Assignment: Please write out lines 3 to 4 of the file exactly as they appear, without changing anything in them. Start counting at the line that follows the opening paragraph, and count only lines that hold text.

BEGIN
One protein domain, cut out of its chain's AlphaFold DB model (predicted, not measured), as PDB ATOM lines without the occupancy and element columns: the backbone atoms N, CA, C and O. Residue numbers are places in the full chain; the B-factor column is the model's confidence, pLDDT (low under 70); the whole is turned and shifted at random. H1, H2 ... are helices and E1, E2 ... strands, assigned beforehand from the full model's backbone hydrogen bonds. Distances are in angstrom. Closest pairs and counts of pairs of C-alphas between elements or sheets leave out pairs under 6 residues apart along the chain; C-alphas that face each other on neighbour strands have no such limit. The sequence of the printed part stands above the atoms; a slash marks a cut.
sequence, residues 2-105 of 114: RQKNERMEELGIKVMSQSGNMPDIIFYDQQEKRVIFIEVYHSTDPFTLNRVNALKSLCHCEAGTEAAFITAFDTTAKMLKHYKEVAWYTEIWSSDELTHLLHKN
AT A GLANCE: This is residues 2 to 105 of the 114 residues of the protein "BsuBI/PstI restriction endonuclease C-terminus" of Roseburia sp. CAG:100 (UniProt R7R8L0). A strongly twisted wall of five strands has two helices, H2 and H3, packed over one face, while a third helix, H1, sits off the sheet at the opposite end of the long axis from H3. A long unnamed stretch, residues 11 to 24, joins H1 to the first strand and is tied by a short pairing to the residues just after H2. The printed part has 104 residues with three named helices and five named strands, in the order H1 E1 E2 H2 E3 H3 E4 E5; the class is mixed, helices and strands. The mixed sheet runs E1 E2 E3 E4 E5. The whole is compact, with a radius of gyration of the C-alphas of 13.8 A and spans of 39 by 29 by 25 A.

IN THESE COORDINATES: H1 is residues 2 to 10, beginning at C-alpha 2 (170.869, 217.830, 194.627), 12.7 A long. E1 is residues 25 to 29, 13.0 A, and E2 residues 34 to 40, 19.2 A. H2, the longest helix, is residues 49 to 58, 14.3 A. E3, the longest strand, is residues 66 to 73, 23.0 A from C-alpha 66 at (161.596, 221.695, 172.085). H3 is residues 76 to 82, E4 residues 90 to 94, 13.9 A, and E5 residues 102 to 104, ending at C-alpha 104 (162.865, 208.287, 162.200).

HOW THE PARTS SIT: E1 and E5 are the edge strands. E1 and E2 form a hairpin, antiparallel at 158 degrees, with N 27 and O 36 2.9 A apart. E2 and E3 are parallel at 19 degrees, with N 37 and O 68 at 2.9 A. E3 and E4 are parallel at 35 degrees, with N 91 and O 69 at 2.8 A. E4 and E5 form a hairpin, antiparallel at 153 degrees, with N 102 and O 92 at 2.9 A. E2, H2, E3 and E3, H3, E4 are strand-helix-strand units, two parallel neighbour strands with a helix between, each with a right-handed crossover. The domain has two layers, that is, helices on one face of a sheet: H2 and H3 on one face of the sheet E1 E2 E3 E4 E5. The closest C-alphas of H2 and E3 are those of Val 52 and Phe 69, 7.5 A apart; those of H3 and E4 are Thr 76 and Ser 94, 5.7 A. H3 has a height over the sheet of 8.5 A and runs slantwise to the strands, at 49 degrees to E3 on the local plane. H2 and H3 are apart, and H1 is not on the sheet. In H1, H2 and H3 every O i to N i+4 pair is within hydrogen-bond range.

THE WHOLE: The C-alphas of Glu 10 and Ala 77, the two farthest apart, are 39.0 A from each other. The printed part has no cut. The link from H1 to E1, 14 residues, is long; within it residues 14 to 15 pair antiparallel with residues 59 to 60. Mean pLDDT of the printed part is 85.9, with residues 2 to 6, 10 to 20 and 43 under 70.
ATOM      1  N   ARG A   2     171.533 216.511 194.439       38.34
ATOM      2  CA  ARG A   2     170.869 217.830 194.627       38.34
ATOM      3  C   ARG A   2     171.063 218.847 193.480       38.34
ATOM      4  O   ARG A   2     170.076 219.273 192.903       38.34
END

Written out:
IN THESE COORDINATES: H1 is residues 2 to 10, beginning at C-alpha 2 (170.869, 217.830, 194.627), 12.7 A long. E1 is residues 25 to 29, 13.0 A, and E2 residues 34 to 40, 19.2 A. H2, the longest helix, is residues 49 to 58, 14.3 A. E3, the longest strand, is residues 66 to 73, 23.0 A from C-alpha 66 at (161.596, 221.695, 172.085). H3 is residues 76 to 82, E4 residues 90 to 94, 13.9 A, and E5 residues 102 to 104, ending at C-alpha 104 (162.865, 208.287, 162.200).

HOW THE PARTS SIT: E1 and E5 are the edge strands. E1 and E2 form a hairpin, antiparallel at 158 degrees, with N 27 and O 36 2.9 A apart. E2 and E3 are parallel at 19 degrees, with N 37 and O 68 at 2.9 A. E3 and E4 are parallel at 35 degrees, with N 91 and O 69 at 2.8 A. E4 and E5 form a hairpin, antiparallel at 153 degrees, with N 102 and O 92 at 2.9 A. E2, H2, E3 and E3, H3, E4 are strand-helix-strand units, two parallel neighbour strands with a helix between, each with a right-handed crossover. The domain has two layers, that is, helices on one face of a sheet: H2 and H3 on one face of the sheet E1 E2 E3 E4 E5. The closest C-alphas of H2 and E3 are those of Val 52 and Phe 69, 7.5 A apart; those of H3 and E4 are Thr 76 and Ser 94, 5.7 A. H3 has a height over the sheet of 8.5 A and runs slantwise to the strands, at 49 degrees to E3 on the local plane. H2 and H3 are apart, and H1 is not on the sheet. In H1, H2 and H3 every O i to N i+4 pair is within hydrogen-bond range.